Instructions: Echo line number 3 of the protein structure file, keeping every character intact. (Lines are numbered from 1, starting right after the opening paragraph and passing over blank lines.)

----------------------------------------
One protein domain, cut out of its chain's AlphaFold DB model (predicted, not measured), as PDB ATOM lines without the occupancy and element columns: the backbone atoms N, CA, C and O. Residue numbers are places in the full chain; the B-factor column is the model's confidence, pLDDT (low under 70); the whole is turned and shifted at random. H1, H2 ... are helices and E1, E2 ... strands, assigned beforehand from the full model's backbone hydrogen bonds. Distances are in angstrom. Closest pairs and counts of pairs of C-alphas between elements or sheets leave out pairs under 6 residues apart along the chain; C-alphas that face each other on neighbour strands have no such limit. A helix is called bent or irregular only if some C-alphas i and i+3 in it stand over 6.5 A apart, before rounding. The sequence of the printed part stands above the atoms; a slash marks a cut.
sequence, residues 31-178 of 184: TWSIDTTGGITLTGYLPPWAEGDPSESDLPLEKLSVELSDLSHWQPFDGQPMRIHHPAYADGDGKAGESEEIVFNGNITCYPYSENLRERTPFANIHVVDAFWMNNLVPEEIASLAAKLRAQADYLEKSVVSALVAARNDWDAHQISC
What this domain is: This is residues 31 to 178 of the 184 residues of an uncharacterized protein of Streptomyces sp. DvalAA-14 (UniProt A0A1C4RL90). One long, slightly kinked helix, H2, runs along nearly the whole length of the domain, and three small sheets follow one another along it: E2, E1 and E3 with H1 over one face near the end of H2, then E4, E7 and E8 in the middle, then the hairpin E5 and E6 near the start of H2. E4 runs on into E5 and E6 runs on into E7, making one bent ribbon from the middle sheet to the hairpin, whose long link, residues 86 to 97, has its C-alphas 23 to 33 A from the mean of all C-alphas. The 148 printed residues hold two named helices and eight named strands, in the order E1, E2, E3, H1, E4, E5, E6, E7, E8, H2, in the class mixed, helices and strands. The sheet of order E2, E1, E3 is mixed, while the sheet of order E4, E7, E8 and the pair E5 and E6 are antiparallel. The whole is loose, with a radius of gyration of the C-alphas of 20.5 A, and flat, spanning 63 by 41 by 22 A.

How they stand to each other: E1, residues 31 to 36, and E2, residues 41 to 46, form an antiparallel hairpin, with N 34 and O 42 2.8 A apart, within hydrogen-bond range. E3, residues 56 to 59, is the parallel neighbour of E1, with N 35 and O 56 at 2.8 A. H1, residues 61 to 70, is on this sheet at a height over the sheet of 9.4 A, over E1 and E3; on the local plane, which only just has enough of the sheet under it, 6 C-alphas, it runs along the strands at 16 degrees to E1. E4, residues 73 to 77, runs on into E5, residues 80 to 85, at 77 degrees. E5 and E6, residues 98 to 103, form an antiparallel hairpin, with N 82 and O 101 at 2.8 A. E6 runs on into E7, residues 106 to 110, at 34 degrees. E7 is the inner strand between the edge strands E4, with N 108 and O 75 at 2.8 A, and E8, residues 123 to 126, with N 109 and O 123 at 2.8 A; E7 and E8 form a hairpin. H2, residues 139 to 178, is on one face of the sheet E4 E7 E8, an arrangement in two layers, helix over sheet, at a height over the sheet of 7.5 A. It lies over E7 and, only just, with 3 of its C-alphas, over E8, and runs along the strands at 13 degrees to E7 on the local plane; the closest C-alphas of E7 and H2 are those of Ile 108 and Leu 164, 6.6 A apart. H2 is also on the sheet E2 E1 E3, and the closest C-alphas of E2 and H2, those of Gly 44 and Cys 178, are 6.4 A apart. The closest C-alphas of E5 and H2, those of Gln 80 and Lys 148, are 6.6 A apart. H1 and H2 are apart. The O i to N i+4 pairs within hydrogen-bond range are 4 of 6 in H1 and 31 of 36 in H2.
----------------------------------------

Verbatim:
How they stand to each other: E1, residues 31 to 36, and E2, residues 41 to 46, form an antiparallel hairpin, with N 34 and O 42 2.8 A apart, within hydrogen-bond range. E3, residues 56 to 59, is the parallel neighbour of E1, with N 35 and O 56 at 2.8 A. H1, residues 61 to 70, is on this sheet at a height over the sheet of 9.4 A, over E1 and E3; on the local plane, which only just has enough of the sheet under it, 6 C-alphas, it runs along the strands at 16 degrees to E1. E4, residues 73 to 77, runs on into E5, residues 80 to 85, at 77 degrees. E5 and E6, residues 98 to 103, form an antiparallel hairpin, with N 82 and O 101 at 2.8 A. E6 runs on into E7, residues 106 to 110, at 34 degrees. E7 is the inner strand between the edge strands E4, with N 108 and O 75 at 2.8 A, and E8, residues 123 to 126, with N 109 and O 123 at 2.8 A; E7 and E8 form a hairpin. H2, residues 139 to 178, is on one face of the sheet E4 E7 E8, an arrangement in two layers, helix over sheet, at a height over the sheet of 7.5 A. It lies over E7 and, only just, with 3 of its C-alphas, over E8, and runs along the strands at 13 degrees to E7 on the local plane; the closest C-alphas of E7 and H2 are those of Ile 108 and Leu 164, 6.6 A apart. H2 is also on the sheet E2 E1 E3, and the closest C-alphas of E2 and H2, those of Gly 44 and Cys 178, are 6.4 A apart. The closest C-alphas of E5 and H2, those of Gln 80 and Lys 148, are 6.6 A apart. H1 and H2 are apart. The O i to N i+4 pairs within hydrogen-bond range are 4 of 6 in H1 and 31 of 36 in H2.